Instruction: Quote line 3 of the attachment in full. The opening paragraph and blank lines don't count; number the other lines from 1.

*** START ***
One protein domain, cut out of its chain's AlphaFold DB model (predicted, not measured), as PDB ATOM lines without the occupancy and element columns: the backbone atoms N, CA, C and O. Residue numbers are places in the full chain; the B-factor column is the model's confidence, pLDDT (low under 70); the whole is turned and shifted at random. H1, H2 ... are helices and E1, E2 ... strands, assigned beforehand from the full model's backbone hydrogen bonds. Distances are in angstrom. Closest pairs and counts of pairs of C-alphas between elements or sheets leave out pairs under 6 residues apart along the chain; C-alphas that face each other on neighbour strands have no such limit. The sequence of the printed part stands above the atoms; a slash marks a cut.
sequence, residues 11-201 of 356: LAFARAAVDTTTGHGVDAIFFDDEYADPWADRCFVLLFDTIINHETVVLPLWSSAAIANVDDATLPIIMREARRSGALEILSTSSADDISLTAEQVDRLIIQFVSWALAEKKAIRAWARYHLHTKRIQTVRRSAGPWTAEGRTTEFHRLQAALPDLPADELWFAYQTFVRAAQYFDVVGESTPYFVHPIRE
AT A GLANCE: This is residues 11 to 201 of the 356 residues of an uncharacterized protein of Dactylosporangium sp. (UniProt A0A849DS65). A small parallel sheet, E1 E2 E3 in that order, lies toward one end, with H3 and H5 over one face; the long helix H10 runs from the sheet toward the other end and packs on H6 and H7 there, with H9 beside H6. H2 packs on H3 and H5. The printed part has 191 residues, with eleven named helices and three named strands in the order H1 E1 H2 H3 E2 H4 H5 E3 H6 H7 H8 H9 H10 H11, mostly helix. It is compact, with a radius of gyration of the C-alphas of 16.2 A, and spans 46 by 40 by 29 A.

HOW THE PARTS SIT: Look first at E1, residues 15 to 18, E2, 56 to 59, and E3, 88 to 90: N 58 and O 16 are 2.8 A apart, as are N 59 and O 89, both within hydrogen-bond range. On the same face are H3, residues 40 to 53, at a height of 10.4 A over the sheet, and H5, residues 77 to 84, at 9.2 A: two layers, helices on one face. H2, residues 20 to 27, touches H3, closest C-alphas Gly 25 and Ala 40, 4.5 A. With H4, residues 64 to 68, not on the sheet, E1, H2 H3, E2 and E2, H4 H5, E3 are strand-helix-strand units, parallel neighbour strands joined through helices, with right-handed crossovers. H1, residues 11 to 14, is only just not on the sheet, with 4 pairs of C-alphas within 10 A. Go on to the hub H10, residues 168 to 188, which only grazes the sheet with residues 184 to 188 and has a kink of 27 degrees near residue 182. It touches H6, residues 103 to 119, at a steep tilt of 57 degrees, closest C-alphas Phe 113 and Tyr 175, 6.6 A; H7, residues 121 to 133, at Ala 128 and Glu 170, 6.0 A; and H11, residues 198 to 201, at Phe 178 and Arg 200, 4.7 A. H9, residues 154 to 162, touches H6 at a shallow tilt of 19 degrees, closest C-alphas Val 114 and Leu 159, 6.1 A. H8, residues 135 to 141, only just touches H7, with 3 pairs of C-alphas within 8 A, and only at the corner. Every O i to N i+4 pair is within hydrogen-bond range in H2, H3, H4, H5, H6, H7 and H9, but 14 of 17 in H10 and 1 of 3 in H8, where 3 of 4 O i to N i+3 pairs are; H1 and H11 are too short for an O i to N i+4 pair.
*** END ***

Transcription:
HOW THE PARTS SIT: Look first at E1, residues 15 to 18, E2, 56 to 59, and E3, 88 to 90: N 58 and O 16 are 2.8 A apart, as are N 59 and O 89, both within hydrogen-bond range. On the same face are H3, residues 40 to 53, at a height of 10.4 A over the sheet, and H5, residues 77 to 84, at 9.2 A: two layers, helices on one face. H2, residues 20 to 27, touches H3, closest C-alphas Gly 25 and Ala 40, 4.5 A. With H4, residues 64 to 68, not on the sheet, E1, H2 H3, E2 and E2, H4 H5, E3 are strand-helix-strand units, parallel neighbour strands joined through helices, with right-handed crossovers. H1, residues 11 to 14, is only just not on the sheet, with 4 pairs of C-alphas within 10 A. Go on to the hub H10, residues 168 to 188, which only grazes the sheet with residues 184 to 188 and has a kink of 27 degrees near residue 182. It touches H6, residues 103 to 119, at a steep tilt of 57 degrees, closest C-alphas Phe 113 and Tyr 175, 6.6 A; H7, residues 121 to 133, at Ala 128 and Glu 170, 6.0 A; and H11, residues 198 to 201, at Phe 178 and Arg 200, 4.7 A. H9, residues 154 to 162, touches H6 at a shallow tilt of 19 degrees, closest C-alphas Val 114 and Leu 159, 6.1 A. H8, residues 135 to 141, only just touches H7, with 3 pairs of C-alphas within 8 A, and only at the corner. Every O i to N i+4 pair is within hydrogen-bond range in H2, H3, H4, H5, H6, H7 and H9, but 14 of 17 in H10 and 1 of 3 in H8, where 3 of 4 O i to N i+3 pairs are; H1 and H11 are too short for an O i to N i+4 pair.